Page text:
2D2 CD4+Vα3.2+c-Met+ polarized Th1 T cells showed greater adhesion and transmigration properties in an endothelial adhesion assay
Using a static endothelial adhesion assay, we compared the ability of CD4+Vα3.2+c-Met− and CD4+Vα3.2+c-Met+ T cells to adhere on endothelial cells. While under resting conditions (inactivated endothelium) both cell populations were unable to adhere to the monolayer of mice brain derived endothelial (bEnd.3) cells. Specifically, CD4+Vα3.2+c-Met+ T cells showed a significant and robust adhesion capacity compared to CD4+Vα3.2+c-Met− T cells on TNFα-activated endothelial cells (Fig. 4A). The capacity of CD4+Vα3.2+c-Met+ T cells to transmigrate through the monolayer of bEnd.3 cells was also significantly higher than CD4+Vα3.2+c-Met− T cells in the presence of CXCL12 chemoattractant in the lower chamber. Noteworthy, the expression level of CXCR4 (CXCL12 receptor) is similar in both CD4+Vα3.2+c-Met− and CD4+Vα3.2+c-Met+ cells (data not shown). The number of transmigrated cells were calculated by flow cytometry and normalized using counted beads as shown in Additional file 1: Fig. S3A.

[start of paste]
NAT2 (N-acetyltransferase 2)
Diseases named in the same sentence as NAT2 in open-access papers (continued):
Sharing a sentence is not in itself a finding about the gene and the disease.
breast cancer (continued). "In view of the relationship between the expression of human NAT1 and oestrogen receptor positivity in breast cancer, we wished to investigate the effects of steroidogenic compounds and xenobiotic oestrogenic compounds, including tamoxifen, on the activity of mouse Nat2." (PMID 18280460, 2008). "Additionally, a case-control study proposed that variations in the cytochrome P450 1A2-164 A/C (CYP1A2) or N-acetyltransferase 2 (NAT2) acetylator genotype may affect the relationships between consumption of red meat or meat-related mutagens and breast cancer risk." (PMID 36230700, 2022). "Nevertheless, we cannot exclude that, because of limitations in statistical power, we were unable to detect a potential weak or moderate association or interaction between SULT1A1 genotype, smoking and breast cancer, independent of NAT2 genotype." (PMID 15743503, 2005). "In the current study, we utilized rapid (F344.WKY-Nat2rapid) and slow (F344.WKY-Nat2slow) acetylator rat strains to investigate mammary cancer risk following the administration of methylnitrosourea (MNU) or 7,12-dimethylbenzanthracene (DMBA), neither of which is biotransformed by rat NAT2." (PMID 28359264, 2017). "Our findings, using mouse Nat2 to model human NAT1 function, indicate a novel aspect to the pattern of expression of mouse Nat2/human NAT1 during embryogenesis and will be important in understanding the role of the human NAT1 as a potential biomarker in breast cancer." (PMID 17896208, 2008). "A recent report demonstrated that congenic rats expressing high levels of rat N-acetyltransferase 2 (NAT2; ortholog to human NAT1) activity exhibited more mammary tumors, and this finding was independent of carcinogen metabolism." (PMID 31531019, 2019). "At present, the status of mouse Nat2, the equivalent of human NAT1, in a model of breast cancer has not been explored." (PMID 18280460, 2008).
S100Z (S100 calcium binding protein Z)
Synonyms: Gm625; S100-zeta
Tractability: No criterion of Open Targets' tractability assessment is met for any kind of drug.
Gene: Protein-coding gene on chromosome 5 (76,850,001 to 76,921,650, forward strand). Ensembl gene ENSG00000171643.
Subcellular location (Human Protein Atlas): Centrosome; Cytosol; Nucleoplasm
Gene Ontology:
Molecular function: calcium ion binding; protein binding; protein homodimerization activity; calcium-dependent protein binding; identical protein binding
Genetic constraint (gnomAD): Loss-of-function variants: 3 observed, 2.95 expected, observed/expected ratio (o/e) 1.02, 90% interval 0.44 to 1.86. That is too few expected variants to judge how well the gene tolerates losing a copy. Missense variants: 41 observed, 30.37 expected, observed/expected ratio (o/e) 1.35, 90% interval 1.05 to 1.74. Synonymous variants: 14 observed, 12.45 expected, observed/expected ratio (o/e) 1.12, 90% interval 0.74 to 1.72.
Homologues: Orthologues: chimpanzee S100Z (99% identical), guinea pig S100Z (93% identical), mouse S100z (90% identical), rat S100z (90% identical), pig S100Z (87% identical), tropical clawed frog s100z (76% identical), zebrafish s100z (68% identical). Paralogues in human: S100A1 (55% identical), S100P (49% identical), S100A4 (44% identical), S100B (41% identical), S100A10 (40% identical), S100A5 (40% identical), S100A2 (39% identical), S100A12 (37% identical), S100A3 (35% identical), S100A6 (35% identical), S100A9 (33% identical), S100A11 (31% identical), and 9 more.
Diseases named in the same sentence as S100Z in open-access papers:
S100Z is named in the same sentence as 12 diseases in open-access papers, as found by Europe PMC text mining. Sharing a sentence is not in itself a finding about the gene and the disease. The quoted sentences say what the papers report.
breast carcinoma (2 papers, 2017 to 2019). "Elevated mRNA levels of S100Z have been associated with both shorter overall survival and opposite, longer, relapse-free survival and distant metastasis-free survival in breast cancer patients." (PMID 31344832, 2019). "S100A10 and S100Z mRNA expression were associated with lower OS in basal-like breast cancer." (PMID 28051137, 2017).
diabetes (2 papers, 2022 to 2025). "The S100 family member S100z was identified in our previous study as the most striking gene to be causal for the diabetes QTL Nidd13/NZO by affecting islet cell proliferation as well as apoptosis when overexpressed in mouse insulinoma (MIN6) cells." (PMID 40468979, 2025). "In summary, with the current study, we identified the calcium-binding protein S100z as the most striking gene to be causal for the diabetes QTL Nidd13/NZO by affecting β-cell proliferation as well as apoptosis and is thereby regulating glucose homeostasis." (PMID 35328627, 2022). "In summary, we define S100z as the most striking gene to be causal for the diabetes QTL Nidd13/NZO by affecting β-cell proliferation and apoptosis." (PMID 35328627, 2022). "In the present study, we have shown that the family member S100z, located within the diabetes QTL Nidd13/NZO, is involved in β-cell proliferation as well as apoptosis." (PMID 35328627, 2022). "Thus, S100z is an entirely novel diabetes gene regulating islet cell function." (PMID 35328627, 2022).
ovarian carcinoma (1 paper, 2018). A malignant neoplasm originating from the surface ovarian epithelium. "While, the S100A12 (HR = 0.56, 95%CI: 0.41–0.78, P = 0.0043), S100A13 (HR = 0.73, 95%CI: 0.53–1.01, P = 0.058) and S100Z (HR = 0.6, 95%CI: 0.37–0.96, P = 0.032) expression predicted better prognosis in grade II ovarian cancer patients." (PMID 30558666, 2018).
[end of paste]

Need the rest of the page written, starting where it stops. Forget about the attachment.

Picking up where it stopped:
Interestingly, when Itgα4 and ItgαL integrins were blocked separately or in combination, both c-Met− and c-Met+ populations had an attenuated migratory ability, but the decrease was greater in CD4+Vα3.2+c-Met+. Compared to the untreated condition, the reduction of transmigrated cells was about 8 times lower in CD4+Vα3.2+c-Met+ T cells when treated with anti-Itgα4 alone (natalizumab) or Itgα4/ItgαL, while only a 2- and 3.4-fold decrease was observed in CD4+Vα3.2+c-Met− T cells under the same conditions (Fig. 4B). Taken together, these results highlight the role of VLA4 subunit, Itgα4, to explain the increased pro-migratory profile in cell homing of CD4+Vα3.2+c-Met+ T cells.